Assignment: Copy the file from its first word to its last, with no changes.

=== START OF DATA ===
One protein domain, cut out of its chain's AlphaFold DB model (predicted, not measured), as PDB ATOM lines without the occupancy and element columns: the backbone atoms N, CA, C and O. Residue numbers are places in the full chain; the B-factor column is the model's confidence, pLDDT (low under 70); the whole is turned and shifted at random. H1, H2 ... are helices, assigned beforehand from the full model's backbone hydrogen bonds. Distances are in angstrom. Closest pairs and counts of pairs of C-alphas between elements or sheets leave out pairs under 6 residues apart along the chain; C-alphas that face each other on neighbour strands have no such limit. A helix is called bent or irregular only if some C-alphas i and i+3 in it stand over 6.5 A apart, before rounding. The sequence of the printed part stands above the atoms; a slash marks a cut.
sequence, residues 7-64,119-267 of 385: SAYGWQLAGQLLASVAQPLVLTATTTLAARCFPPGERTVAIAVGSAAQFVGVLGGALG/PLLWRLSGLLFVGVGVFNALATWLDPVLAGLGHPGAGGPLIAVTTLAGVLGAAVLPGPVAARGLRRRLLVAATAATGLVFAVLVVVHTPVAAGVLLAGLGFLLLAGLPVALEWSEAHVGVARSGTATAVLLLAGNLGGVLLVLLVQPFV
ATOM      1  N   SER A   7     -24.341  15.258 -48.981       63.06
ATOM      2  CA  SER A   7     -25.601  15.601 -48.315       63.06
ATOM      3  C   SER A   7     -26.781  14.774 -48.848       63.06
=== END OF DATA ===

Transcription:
One protein domain, cut out of its chain's AlphaFold DB model (predicted, not measured), as PDB ATOM lines without the occupancy and element columns: the backbone atoms N, CA, C and O. Residue numbers are places in the full chain; the B-factor column is the model's confidence, pLDDT (low under 70); the whole is turned and shifted at random. H1, H2 ... are helices, assigned beforehand from the full model's backbone hydrogen bonds. Distances are in angstrom. Closest pairs and counts of pairs of C-alphas between elements or sheets leave out pairs under 6 residues apart along the chain; C-alphas that face each other on neighbour strands have no such limit. A helix is called bent or irregular only if some C-alphas i and i+3 in it stand over 6.5 A apart, before rounding. The sequence of the printed part stands above the atoms; a slash marks a cut.
sequence, residues 7-64,119-267 of 385: SAYGWQLAGQLLASVAQPLVLTATTTLAARCFPPGERTVAIAVGSAAQFVGVLGGALG/PLLWRLSGLLFVGVGVFNALATWLDPVLAGLGHPGAGGPLIAVTTLAGVLGAAVLPGPVAARGLRRRLLVAATAATGLVFAVLVVVHTPVAAGVLLAGLGFLLLAGLPVALEWSEAHVGVARSGTATAVLLLAGNLGGVLLVLLVQPFV
ATOM      1  N   SER A   7     -24.341  15.258 -48.981       63.06
ATOM      2  CA  SER A   7     -25.601  15.601 -48.315       63.06
ATOM      3  C   SER A   7     -26.781  14.774 -48.848       63.06